Like many runners experience in several point in their careers, Hall has hit a plateau and is waiting and working for the next jump in performance. Both marathons this year for Hall were windy and different from the London course where he excelled back in early 2008. In Boston he was aggressive early in the race and struggled with the late hills. But remember, 4-time Boston Champ Robert K. Cheruiyot dropped out of that race. In New York, Hall hung in the pack but regretted not being up near the front when the surges began later in the race. Again in New York he failed to win but so did 2:04:27 runner James Kwambai and many others.
LetsRun readers sure have faith in Hall. When it was announced that Hall and Meb Keflezighi would be running Boston 2010, over 2400 readers responded to our poll of who would win Boston and Hall outdistanced Meb in the voting with a 12% margin (36% Hall, 24% Meb).
Perhaps the better question would be... is Ryan Hall or Dathan Ritzenhein more likely to win the Boston or New York City Marathon in their career? Meb has already proven he can do it. But of these two younger runners, coming into 2009, Hall almost certainly would have been the overwhelming fan choice. Despite the fact that Ritzenhein defeated Hall in the Olympics, Ritzenhein's marathon PR was about 5 minutes behind Hall's (2:11 to 2:06). Well, in 2009 Ritzenhein didn't do a whole lot in the marathon, but he ran so well at the half-marathon (his 60:00 performance at world's was amazing) and on the track (27:22 and 12:56) to indicate he is ready to run a great, great marathon. Well, we're getting a bit ahead of ourselves. On to our #3 ranking.
Photo: Dathan Ritzenhein after earning bronze at the IAAF WC Half Marathon in 60:00.
LRC #3 Dathan Ritzenhein • Nike • 2:10:00 • 11th, London Marathon
LRC #3 Dathan Ritzenhein finished 11th in London this year, running 2:10:00 in a performance that he and everyone else looked at as yet another slight disappointment for the 2-time Foot Locker XC Champion.
2009 was a 2-part year for Ritzenhein. He switched coaches mid-year from longtime coach Brad Hudson to Alberto Salazar. The change sparked something in Ritz. The first half of the year saw him run "so-so" in London and "so-so" at the US 10,000m championships, where he lost to collegian Galen Rupp. At that time (June), Ritz was almost an afterthought to serious running fans. He was written about as a "surprise" in Eugene.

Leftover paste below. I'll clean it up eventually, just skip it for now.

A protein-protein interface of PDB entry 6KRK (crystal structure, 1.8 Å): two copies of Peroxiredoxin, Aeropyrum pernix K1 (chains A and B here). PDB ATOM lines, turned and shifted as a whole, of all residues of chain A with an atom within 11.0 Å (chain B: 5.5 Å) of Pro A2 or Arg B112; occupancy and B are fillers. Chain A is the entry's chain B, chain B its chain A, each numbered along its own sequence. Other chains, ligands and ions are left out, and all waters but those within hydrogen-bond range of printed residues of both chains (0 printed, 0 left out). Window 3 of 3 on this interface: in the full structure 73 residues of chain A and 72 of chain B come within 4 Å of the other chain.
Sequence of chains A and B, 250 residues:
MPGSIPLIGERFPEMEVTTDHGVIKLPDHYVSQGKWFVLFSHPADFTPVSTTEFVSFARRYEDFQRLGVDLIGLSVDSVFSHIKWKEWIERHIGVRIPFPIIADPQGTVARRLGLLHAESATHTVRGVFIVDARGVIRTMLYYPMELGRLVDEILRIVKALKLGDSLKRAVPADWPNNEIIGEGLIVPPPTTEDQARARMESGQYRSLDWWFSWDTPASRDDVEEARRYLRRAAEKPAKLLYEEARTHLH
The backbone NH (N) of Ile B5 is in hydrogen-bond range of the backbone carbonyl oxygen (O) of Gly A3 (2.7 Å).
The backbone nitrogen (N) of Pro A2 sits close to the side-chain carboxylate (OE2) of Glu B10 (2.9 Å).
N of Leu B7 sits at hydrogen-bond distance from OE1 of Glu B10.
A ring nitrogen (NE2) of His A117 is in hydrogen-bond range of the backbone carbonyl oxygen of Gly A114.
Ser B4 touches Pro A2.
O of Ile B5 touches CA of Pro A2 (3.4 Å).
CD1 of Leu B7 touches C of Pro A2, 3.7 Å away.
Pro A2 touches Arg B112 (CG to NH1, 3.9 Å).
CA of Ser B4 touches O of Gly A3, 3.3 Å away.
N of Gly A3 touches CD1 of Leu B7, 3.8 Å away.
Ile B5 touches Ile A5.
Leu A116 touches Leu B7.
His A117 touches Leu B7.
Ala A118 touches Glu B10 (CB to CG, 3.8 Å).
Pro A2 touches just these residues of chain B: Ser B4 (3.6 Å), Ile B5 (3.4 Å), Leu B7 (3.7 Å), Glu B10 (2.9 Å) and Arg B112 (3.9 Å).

As the new coaching change sunk in, Ritz produced three career-altering performances in August, September and October. August saw a 6th-place, 27:22 finish in the Berlin World Championships 10,000m. September brought the "what the hell just happened?" 12:56 5,000m American Record. And October brought a heart-pounding 60:00 effort at the unpaced, not flat World Championships Half Marathon, where Ritz won a bronze medal in an effort that can only be described as transcendant, heroic, awesome.
According to his post-Berlin interview, Ritz plans on running track again in 2010 before attacking the marathon in 2011. Always a fantastic cross-country runner, we really see Ritz as a potential Boston Marathon or New York City Marathon winner in the next few years. Dathan is the opposite of Hall as far as race strengths. Ritz can handle enormous pace changes, crazy weather and changing terrain. He has tremendous speed and the ability to kick off of extremely fast pace. Hall, who is not as talented at running extremely quickly on changing terrain and in wild conditions, seems as if he needs the rhythm of a flat, evenly paced race to excel ... at least at this point in his career.
Obviously we are drawing conclusions off of very few data points (Hall and Ritz have not run that many marathons between them). But it's exciting to talk about these guys and to begin to see what their potential is based on their demonstrated strengths and weaknesses. At the dawn of 2009, Hall was seen as a clear US #1 at the distance while Ritz was, at best, #2 near Meb (an Olympic medalist). As the year closes, the two are much closer and perhaps both will vie for major marathon wins in the next 5-10 years.
LRC #4 Jorge Torres • Reebok • 2:13:00 • 7th, NYC Marathon
Jorge Torres made his marathon debut in 2009's NYC Marathon. He finished as the 3rd American in New York in 7th place. Training under the direction of former marathon world record holder Steve Jones in Boulder, Torres used the tragic death of his high school mentor and near death escape of his mother in a mid-year car crash as motivation to give his all to training.
Torres, a 2008 10,000m US Olympian, ran with the New York Marathon leaders for much of the race and held on much better than many of his top-notch competitors to secure an excellent finish in his first attempt at the intimidating distance.